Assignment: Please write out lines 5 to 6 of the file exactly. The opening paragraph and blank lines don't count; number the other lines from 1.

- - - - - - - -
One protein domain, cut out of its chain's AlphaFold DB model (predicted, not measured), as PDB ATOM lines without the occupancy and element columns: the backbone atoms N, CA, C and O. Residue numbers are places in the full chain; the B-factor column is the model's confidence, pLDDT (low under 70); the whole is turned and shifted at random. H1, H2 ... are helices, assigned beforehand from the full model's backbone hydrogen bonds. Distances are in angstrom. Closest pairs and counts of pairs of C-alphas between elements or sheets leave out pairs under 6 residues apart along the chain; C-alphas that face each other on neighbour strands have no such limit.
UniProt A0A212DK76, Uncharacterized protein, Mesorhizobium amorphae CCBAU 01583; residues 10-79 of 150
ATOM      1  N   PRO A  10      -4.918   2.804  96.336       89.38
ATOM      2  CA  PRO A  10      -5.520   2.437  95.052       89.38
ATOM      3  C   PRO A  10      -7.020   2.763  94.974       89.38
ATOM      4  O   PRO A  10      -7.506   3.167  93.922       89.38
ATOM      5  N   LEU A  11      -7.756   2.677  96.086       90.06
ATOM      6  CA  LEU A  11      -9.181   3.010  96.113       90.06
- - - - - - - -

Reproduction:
ATOM      4  O   PRO A  10      -7.506   3.167  93.922       89.38
ATOM      5  N   LEU A  11      -7.756   2.677  96.086       90.06